- Rhizobium bacteria, basically form root nodules (stem nodules in Sesabania rostrata) in leguminous plants and fix atmospheric nitrogen in a symbiotic association.
- These nodules act as mini-factory for fixation of atmospheric N.
- The Rhizobium bacteria gives nitrogen to the plant and the plant gives protection to the
- bacteria from oxygen damage by harboring it inside the root nodule.
- The plant roots also supply essential minerals and newly synthesized substances to the bacteria.
- Rhizobium inoculation is a well-known agronomic practice to ensure adequate N supply for legumes in place of N fertilizer.
- Rhizobium gets entry into the legume root hairs and induces nodulation in plant roots.
- There are two types of nodules effective and ineffective ones. Effective nodules are formed by effective strains of Rhizobium.
- They are well developed, pink color due to the presence of pigment possess leghaemoglobin.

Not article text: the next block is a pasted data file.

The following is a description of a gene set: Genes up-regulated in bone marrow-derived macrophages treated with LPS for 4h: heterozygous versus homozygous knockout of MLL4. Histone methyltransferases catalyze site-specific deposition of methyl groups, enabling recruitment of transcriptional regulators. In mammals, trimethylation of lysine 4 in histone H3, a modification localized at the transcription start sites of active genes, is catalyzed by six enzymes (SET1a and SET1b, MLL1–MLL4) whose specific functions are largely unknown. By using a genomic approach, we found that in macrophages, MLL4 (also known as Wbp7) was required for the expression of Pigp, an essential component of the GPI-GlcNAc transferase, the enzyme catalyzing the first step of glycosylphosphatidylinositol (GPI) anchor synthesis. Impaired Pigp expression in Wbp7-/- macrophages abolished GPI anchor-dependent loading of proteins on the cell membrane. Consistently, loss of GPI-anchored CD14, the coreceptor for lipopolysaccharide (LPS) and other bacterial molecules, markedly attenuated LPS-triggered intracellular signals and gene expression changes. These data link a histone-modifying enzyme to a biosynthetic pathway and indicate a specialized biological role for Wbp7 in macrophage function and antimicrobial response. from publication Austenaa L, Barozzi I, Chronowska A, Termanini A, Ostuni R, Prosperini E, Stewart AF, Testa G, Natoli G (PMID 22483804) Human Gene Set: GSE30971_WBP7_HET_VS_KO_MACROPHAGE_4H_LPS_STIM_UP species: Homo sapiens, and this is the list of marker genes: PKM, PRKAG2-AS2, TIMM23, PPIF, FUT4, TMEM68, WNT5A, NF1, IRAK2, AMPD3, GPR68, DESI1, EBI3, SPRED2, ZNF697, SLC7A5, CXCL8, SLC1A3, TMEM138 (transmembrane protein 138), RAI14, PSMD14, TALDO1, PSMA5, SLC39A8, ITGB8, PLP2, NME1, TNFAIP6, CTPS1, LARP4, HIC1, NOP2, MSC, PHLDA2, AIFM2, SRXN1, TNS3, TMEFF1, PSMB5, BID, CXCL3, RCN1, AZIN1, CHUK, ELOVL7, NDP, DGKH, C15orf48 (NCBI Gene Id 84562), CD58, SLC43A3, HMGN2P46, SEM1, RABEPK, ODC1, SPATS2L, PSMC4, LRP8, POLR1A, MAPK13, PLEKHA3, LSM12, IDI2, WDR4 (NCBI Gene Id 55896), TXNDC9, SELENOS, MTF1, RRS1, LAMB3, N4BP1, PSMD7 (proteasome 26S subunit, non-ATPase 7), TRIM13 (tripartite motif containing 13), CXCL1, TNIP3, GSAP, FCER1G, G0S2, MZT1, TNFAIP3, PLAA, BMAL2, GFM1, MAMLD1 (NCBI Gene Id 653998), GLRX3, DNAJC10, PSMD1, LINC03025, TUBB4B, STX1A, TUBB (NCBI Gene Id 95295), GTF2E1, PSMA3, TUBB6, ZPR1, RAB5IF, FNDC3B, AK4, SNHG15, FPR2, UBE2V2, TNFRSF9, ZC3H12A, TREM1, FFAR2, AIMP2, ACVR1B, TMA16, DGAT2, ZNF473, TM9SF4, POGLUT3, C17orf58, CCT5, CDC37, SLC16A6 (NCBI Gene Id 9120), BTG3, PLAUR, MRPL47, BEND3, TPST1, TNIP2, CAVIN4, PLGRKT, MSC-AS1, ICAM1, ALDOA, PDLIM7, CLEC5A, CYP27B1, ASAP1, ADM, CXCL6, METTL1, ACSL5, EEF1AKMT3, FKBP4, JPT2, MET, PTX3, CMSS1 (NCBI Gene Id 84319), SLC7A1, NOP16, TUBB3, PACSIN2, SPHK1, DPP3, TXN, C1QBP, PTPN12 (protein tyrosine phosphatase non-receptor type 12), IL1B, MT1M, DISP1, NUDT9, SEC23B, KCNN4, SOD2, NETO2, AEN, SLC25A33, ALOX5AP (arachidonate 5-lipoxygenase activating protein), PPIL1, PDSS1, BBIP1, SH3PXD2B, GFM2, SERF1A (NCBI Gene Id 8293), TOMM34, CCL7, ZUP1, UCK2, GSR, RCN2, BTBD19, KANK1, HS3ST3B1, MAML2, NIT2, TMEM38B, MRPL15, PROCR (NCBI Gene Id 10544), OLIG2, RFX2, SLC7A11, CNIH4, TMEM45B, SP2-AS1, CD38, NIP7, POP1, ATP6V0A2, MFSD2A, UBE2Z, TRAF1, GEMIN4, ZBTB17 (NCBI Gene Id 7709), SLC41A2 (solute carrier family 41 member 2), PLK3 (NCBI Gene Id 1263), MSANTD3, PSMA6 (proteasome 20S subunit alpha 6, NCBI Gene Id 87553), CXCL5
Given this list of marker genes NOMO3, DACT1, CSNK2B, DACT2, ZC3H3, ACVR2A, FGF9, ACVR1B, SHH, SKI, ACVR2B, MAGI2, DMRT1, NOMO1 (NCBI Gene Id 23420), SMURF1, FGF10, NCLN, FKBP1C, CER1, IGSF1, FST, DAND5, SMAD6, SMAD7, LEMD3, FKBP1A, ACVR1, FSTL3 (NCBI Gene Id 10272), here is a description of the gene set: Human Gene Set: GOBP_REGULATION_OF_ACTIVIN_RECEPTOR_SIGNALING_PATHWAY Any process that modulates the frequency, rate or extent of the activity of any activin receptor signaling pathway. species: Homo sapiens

- The bacteriod tissue is well developed and well organized with plenty of bacteriods.
- On the contrary ineffective strains of Rhizobium form ineffective nodules which are generally small and contain poorly developed bacteriod tissue showing accumulation of glycogen.
- The red pigment in the nodules acts as a biological value in regulating the supply of oxygen into the bacteriod tissue.
- Host specific, can fix 50-100 Kg N/ha, 10-35% increase in yield
- Also reduces seed rot, foot & root rot of leguminous and non-leguminous (okra, tomato) plants.
- Need optimum P and Mo
- Rhizobia also produce Phytohormones such as auxins, cytokinins, gibberllins and abscicic acid.
- Also known to stimulate seed germination in a wide range of plant species.
Join the conversation